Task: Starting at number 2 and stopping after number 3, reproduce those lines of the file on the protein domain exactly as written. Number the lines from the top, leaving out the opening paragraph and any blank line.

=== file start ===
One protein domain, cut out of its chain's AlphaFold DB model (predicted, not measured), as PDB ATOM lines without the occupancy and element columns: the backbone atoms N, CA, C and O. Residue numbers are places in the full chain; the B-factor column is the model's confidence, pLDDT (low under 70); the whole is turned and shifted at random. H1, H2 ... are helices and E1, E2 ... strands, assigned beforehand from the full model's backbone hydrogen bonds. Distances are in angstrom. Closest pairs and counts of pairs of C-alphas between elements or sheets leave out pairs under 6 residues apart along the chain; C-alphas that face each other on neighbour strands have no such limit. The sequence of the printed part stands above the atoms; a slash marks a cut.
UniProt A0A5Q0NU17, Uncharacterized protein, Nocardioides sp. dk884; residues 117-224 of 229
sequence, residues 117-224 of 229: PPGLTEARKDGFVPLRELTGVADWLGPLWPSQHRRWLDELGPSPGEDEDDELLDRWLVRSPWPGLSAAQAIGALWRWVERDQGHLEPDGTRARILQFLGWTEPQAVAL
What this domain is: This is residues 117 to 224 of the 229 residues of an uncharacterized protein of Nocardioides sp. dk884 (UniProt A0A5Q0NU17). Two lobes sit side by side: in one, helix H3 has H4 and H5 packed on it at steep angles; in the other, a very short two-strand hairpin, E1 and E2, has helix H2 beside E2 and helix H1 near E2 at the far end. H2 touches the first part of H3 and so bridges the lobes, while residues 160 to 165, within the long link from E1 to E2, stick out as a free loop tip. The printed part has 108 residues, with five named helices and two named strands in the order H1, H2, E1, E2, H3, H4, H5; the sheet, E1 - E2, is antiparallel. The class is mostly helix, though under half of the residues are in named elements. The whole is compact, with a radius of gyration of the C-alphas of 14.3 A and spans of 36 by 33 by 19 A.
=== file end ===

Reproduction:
sequence, residues 117-224 of 229: PPGLTEARKDGFVPLRELTGVADWLGPLWPSQHRRWLDELGPSPGEDEDDELLDRWLVRSPWPGLSAAQAIGALWRWVERDQGHLEPDGTRARILQFLGWTEPQAVAL
What this domain is: This is residues 117 to 224 of the 229 residues of an uncharacterized protein of Nocardioides sp. dk884 (UniProt A0A5Q0NU17). Two lobes sit side by side: in one, helix H3 has H4 and H5 packed on it at steep angles; in the other, a very short two-strand hairpin, E1 and E2, has helix H2 beside E2 and helix H1 near E2 at the far end. H2 touches the first part of H3 and so bridges the lobes, while residues 160 to 165, within the long link from E1 to E2, stick out as a free loop tip. The printed part has 108 residues, with five named helices and two named strands in the order H1, H2, E1, E2, H3, H4, H5; the sheet, E1 - E2, is antiparallel. The class is mostly helix, though under half of the residues are in named elements. The whole is compact, with a radius of gyration of the C-alphas of 14.3 A and spans of 36 by 33 by 19 A.